Loree Lough

With nearly three million books sold, best-selling author Loree Lough’s titles have earned 4- and 5-star reviews and dozens of awards. Reviewers and readers alike call her “a gifted writer whose stories touch hearts and change lives.” Her 9/11 novel From Ashes to Honor (#1 in First Responders series, Abingdon) hits bookshelves to coordinate with the 10th anniversary of the tragedy. Loree lives near Baltimore and loves spending time at her teeny tiny cabin in the Allegheny Mountains, where she loves to show off her talent for correctly identifying critter tracks. Visit Loree at http://wwwloreelough.com.

Loree's Lough Down

Charity Really Does Begin at Home

So how do you like my friend? Gorgeous, isn’t he? He’s fixed onto my computer’s desktop, and I look forward to peering into his eyes every time I log on.

I’ve been enamored of wolves since the early ’90s when research for my novel Montana Sky led me to The Wolf Sanctuary of Pennsylvania. All it took was one visit and I was hooked . . . not only by the magnificent creatures, but by the deplorable conditions that forced the sanctuary’s caretakers to adopt them.I find it ironic that the ignorance and cruelty of one group of humans is responsible for imprisoning these beautiful animals in chain-link enclosures, while another group dutifully volunteers to care for the wolves, 24/7/365. I live too far away to help the volunteers meet the wolves’ day-to-day needs, so I join forces with others who donate as much as possible, as often as possible (because food, shelter, and veterinary care doesn’t come cheap).

Book by book, research led me to other charities, and my list of favorites grew. And grew. Thanks to the knowledgeable researchers at The Alzheimer’s Foundation, the Autism Society, the American Cancer Society, the Heart Association, and a dozen or so other worthwhile organizations, I learned more about each disorder and incorporated the lessons into my characters’ lives.

Then to ensure realism in my first responder series, I conducted dozens of in-depth interviews with 9/11 survivors and their families. Not only did I learn about the striking similarities between firefighters, police officers, EMTs, and the brave men and women who serve in our military, I also added more names to my favorite charities list:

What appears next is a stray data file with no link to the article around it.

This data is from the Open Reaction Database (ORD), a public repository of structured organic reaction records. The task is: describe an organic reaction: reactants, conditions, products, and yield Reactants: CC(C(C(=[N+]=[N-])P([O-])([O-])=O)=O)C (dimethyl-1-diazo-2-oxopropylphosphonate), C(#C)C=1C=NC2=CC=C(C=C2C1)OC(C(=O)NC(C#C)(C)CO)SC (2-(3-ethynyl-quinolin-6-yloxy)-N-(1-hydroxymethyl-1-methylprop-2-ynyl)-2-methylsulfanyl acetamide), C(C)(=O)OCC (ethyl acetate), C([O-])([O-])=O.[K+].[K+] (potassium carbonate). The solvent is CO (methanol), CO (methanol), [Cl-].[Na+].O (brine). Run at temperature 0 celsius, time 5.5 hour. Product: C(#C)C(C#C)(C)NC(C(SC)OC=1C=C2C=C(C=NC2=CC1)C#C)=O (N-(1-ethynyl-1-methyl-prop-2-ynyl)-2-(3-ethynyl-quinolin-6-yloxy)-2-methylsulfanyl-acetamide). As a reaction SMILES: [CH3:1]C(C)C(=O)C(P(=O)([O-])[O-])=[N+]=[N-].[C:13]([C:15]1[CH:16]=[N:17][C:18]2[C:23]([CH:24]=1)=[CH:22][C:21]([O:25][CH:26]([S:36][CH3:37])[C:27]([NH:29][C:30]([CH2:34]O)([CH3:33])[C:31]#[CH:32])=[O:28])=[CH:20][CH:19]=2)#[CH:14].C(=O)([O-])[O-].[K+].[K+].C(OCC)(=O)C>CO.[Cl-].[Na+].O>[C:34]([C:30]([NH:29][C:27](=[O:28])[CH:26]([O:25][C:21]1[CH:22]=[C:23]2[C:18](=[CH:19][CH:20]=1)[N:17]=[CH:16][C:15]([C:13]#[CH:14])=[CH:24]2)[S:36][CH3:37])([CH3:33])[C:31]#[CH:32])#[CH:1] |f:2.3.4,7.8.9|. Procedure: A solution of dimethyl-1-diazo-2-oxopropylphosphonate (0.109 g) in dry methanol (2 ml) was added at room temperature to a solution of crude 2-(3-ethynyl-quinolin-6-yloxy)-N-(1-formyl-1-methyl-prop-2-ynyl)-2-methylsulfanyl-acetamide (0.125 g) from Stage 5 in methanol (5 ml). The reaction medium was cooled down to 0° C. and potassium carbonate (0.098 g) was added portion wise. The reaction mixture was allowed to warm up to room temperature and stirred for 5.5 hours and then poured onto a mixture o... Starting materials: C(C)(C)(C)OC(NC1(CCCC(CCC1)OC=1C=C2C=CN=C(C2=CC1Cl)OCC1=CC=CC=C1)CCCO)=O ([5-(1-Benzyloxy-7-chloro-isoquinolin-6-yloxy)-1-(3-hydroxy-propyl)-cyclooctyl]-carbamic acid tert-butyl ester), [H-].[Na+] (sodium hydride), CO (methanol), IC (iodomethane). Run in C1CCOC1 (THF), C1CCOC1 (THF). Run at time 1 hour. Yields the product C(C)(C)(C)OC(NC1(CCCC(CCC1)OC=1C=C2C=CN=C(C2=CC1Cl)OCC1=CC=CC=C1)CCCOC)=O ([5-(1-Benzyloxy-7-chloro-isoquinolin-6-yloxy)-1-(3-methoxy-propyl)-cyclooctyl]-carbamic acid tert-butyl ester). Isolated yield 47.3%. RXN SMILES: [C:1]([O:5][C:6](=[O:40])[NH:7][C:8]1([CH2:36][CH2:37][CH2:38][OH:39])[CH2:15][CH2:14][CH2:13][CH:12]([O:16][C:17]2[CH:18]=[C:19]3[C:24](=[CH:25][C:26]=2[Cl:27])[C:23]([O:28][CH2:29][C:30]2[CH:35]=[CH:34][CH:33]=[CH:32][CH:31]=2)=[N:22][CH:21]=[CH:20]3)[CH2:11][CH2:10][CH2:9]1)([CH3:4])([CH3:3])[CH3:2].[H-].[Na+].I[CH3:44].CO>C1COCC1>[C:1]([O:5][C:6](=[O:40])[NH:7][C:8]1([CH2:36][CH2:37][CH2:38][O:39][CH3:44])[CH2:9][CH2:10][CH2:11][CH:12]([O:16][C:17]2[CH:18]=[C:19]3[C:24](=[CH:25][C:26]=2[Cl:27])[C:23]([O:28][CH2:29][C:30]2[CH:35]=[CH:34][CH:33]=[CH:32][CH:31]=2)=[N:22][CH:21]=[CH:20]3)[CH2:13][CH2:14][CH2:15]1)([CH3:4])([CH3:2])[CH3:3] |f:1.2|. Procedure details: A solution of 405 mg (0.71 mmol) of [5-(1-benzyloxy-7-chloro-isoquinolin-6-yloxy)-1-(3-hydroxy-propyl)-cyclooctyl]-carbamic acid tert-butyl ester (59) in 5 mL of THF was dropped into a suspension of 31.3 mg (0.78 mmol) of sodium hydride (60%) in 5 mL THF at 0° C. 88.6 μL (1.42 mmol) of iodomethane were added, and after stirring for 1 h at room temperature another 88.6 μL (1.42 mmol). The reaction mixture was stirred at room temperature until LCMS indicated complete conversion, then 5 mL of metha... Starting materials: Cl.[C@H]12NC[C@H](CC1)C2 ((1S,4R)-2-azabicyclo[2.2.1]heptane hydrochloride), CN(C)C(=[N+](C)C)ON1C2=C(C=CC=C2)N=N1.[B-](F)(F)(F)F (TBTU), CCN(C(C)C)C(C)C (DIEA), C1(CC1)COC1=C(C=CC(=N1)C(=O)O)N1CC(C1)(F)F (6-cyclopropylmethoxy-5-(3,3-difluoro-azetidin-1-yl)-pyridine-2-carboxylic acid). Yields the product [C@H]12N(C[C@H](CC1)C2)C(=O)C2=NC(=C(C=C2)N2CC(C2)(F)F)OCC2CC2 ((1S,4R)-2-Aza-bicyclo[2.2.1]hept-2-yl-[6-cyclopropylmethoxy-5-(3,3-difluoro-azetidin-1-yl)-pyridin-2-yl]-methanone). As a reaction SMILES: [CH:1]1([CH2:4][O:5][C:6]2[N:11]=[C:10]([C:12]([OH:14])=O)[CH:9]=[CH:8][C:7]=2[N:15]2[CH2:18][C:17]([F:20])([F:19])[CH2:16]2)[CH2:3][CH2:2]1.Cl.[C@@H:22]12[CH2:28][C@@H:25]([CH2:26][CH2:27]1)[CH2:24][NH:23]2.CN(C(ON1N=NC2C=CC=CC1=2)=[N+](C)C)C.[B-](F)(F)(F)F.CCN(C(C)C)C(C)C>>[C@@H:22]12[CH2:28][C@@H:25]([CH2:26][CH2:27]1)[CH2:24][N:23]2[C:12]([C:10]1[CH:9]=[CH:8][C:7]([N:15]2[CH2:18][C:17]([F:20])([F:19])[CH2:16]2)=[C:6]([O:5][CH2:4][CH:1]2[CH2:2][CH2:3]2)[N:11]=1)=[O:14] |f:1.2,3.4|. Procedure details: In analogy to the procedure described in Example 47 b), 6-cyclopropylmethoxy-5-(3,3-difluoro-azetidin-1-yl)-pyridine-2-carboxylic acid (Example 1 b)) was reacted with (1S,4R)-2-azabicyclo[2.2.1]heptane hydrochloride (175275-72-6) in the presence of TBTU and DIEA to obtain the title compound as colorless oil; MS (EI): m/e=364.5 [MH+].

Special Operations Warrior Foundation (http://www.specialops.org) makes it possible for the kids of our fallen soldiers to attend college. Soldiers’ Angels (http://soldiersangels.org) collects and ships letters and care packages to deployed soldiers and provides uplifting events for their families.

Ovarian Cancer Research Fund (http://www.ocrf.org) and the Pancreatic Cancer Research Fund (http://www.pancan.org) work tirelessly to find a cure for these deadly diseases.

Maybe your “cause” is tigers, or bald eagles, St. Jude’s Hospital, the Red Cross, or a mission outreach sponsored by your church.

We’ve all learned the hard way that it isn’t easy pulling our belts in another notch—especially in today’s hard economic times—and we’re equally aware how satisfying and fulfilling it is to help others who are worse off than ourselves.

If you aren’t already involved with a favorite charity (or two!) of your own, try one of these on for size:

Wounded Warriors Project
Special Operations Warrior Foundation
Soldiers’ Angels 
Ovarian Cancer Research Fund
Pancreatic Cancer Research Fund 
Autism Society of America 
Wolf Sanctuary of Pennsylvania 
The Lighthouse Church 
Total Christian Television 

What our contributions do for our souls can’t be bought with dollars and cents, can they?

And just imagine how your readers will react when you weave those emotions into your next novel!


An Accidental Family